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Colorado’s mask mandate is going to change in the near future to align with new federal guidance that says vaccinated people can safely go without masks in most indoor settings, a spokeswoman for Gov. Jared Polis said Thursday afternoon.

The Centers for Disease Control and Prevention still recommends that vaccinated people wear masks on public transportation, in hospitals and in crowded settings like prisons and homeless shelters. Until Thursday, the agency had asked vaccinated people to continue masking in indoor public places, and in crowded outdoor settings.

The CDC highly recommends that unvaccinated people wear masks indoors, or at outdoor gatherings when other people who aren’t fully vaccinated are present. Director Rochelle Walensky encouraged people with compromised immune systems to talk to their doctors before going maskless, because it’s less clear if their bodies will produce a sufficient response to the vaccines.

The new guidance issued Thursday doesn’t have the force of law, so states, counties and other governments will have to decide how they want to respond. It also doesn’t suggest policies for public settings, where vaccinated and unvaccinated people mix.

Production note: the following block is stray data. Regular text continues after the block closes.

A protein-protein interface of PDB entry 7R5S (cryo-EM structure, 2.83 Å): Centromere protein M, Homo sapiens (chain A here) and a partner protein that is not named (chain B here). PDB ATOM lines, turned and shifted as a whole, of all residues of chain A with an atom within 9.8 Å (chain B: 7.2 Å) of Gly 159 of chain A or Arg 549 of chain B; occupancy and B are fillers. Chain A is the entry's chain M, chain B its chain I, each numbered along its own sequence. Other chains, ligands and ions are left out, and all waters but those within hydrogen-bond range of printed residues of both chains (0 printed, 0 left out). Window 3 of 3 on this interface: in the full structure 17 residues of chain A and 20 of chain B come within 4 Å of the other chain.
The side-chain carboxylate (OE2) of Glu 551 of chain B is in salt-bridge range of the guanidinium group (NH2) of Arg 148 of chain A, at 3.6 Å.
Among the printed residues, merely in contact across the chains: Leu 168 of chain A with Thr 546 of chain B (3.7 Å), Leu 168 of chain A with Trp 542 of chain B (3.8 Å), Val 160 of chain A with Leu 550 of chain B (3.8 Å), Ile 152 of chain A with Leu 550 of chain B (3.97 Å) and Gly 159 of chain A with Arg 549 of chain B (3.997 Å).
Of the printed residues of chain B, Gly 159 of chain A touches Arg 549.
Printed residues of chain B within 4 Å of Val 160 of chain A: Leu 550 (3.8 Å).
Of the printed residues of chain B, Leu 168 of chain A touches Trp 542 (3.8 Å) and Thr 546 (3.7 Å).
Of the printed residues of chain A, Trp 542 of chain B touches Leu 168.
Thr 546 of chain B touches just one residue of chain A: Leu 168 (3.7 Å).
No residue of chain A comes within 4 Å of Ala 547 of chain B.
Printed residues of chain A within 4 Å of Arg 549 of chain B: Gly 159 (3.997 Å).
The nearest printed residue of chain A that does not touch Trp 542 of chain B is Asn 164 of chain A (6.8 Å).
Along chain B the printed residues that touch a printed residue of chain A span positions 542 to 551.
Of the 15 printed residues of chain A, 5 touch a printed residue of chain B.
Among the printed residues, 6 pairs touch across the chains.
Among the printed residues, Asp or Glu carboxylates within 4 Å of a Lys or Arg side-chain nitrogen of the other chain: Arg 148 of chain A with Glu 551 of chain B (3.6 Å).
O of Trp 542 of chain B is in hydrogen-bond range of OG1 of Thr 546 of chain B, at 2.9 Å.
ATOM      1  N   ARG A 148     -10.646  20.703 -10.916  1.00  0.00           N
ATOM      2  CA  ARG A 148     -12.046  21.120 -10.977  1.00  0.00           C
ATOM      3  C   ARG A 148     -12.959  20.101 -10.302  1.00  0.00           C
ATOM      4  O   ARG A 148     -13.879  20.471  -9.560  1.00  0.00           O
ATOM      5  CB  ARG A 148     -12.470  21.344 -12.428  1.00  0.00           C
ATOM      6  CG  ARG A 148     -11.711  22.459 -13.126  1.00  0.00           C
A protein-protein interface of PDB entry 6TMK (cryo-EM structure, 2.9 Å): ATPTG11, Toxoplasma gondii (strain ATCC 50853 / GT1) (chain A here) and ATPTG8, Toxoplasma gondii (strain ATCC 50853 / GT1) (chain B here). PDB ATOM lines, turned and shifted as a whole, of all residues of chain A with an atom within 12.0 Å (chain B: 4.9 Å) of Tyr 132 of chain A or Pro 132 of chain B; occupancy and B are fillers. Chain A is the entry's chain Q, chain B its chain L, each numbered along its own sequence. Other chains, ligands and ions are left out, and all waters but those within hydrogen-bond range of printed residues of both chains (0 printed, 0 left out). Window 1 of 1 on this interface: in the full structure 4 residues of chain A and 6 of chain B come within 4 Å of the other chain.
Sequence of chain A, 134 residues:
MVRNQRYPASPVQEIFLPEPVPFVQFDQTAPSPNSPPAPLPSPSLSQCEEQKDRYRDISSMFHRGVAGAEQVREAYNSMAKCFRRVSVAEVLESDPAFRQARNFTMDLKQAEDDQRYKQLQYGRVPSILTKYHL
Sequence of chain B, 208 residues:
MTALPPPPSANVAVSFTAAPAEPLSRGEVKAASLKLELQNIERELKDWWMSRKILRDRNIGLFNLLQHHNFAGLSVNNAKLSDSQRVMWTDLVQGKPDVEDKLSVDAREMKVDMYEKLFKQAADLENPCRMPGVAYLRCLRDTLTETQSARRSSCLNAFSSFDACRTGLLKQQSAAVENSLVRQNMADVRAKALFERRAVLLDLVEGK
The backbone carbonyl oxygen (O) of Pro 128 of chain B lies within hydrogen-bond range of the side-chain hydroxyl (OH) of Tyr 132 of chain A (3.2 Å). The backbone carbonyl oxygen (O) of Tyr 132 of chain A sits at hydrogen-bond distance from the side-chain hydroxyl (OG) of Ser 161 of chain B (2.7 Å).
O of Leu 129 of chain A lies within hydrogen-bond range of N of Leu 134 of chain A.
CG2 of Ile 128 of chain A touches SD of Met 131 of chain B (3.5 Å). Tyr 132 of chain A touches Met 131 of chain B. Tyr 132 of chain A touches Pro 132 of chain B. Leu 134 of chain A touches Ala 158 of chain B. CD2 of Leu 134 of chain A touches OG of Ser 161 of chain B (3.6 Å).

Colorado’s statewide order currently requires masks for indoor settings where 10 or more people are present, and fewer than 80% are known to be vaccinated, such as grocery stores, indoor entertainment venues and schools. It’s your choice whether to wear a mask outside, at personal gatherings where everyone is vaccinated, or in public places with only a few others (though some counties have stricter rules, and businesses can require all customers to mask up).

Shelby Wieman, a spokeswoman for Polis, said the governor “will be updating our mask order to follow CDC guidance shortly.”

Regardless of what the state does, some vaccinated people may be more comfortable continuing to wear masks, said Dr. Eric France, chief medical officer for the Colorado Department of Public Health and Environment.

“I would say every Coloradan should assess their comfort level,” he said.

Glen Mays, a professor of health policy at Colorado School of Public Health, said he’s “cautiously optimistic” that the new mask guideline will be an incentive for people to get inoculated against the virus. It also clarifies the public health messaging around vaccines, he said.